**OFFER: Now through April 30th, Ligonier Ministries is offering a free copy of this book if you make a donation of any amount. That’s a fantastic offer; don’t miss it.

Review: Jesus on Every Page

I recently read this excellent book and wrote a review for the December issue of The Banner of Truth magazine (I strongly recommend you subscribe; they have a nice, inexpensive electronic subscription option). Here it is for my blog readers…
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Jesus on Every Page: 10 Simple Ways to Seek and Find Christ in the Old Testament by David P. Murray (Thomas Nelson, 2013, 256 pp. paperback, $16.99
ISBN: 978-1-40020-534-9)
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Having a deep appreciation for Jonathan Edward’s wonderful book, A History of the Work of Redemption (Edinburgh: Banner of Truth Trust, 2003 repr.) and his grasp of the centrality of Christ in the story of the whole Bible, I was delighted to learn of Jesus on Every Page by David P. Murray, Professor of Old Testament and Practical Theology at Puritan Reformed Theological Seminary (Grand Rapids, MI). It is an excellent, albeit brief, presentation of Jesus in the various parts of the whole Old Testament. Dr. Murray is a native of Scotland, where he pastored two churches for twelve years prior to coming to the USA.

Taking from the story of Jesus after the resurrection on the road to Emmaus (Luke 24), it is organized into two parts, ‘My Road to Emmaus’ (chs 1-6), and, ‘Spiritual Heartburn’ (chs 7-16) — the latter title an interesting take on the original companions’ burning-heart experience and the author’s own deeper discoveries of Jesus throughout the Old Testament. At the end of the book, there are several very good study questions for each chapter, profitable for personal review or group discussion.

The subtitle of the work is unfortunate if it conjures up in one’s mind an expectation of a simplistic ‘how to’ book, for Murray skilfully handles an impressive breadth of topics. While answering the key question (and title of ch. 2), ‘What’s the Old Testament all about?’ the next four chapters in Part One engage the reader in some biblical theology, and present answers drawn from the teaching of Jesus, Peter, Paul and John. The chapters effectively display Murray’s thesis (It’s all about Jesus), as well as draw the reader further into the book. They also display Murray’s personal and conversational style of writing—a real attraction for modern readers. On the other hand, an abundance of sub-headings (five on a single page in ch. 11!) were an unhelpful distraction to this reader.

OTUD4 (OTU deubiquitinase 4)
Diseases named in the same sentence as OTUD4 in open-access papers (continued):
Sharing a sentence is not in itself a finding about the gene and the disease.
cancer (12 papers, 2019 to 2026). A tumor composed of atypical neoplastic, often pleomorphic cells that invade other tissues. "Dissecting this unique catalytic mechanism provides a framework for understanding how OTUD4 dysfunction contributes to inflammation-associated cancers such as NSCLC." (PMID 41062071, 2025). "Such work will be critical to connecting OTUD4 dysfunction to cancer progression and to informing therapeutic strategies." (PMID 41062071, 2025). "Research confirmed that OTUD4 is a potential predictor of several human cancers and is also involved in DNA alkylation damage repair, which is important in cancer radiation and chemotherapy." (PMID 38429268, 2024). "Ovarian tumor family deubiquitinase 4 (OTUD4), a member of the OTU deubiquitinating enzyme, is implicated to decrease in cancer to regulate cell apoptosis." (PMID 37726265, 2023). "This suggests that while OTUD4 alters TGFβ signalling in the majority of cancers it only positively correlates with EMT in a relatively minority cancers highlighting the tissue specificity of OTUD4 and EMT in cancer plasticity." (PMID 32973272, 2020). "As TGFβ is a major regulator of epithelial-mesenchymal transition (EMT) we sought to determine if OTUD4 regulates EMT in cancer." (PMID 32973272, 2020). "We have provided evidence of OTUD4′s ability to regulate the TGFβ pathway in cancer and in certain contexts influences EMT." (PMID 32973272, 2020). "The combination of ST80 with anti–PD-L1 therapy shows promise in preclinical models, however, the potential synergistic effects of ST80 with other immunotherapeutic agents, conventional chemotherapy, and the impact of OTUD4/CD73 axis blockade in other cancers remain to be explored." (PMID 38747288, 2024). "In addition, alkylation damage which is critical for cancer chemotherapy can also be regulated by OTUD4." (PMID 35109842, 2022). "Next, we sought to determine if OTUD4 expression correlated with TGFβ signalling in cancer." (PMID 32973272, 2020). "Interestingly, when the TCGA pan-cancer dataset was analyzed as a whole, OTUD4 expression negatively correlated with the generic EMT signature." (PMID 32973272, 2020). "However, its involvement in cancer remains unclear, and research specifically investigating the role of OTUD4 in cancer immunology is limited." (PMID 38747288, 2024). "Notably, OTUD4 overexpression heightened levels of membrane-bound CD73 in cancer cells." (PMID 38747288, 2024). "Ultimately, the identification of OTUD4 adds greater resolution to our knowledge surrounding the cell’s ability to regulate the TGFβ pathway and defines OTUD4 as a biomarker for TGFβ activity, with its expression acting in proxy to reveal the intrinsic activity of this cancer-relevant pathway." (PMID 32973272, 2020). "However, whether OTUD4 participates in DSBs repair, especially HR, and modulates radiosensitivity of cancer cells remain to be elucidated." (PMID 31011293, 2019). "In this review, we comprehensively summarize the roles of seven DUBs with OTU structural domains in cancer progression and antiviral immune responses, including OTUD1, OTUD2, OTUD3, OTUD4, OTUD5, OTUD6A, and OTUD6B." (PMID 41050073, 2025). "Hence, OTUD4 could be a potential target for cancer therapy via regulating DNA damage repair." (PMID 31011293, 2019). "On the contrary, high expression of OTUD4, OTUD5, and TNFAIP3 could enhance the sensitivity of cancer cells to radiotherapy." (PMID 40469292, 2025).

Beginning with the phrase ‘Discovering Jesus in . . .’ each of the ten chapters in the second part of the book the author explains the various genres and themes of the Old Testament as they relate to the person of our Lord. Themes handled included: Creation, Characters, Appearances, Law, History, Prophets, Types, Covenants, Proverbs, and Poems. These chapters are well-organized, brief and clear with Murray faithfully providing biblical texts as illustrations and examples along the way.

A real strength of the book is the way it introduces the fruit of impor- tant works on this grand subject by authors old and new—including Jon- athan Edwards (History of Redemption), Patrick fairbairn (Typology of Scripture), Graeme Goldsworthy (According to Plan), Christopher Wright (Knowing Jesus through the Old Testament), and, O. Palmer Robertson (The Christ of the Covenants). Those who may have given up reading Fairbairn’s tome will be thrilled with Murray’s skilful condensation of it in one ten-page chapter!

One minor criticism is that Murray often writes at too fast a pace, or moves on too quickly after making a wonderful insight, often leaving the reader wanting more. His postscript refers to the book as ‘these introductory chapters’, and one can only hope that some day a future expanded edition might be undertaken.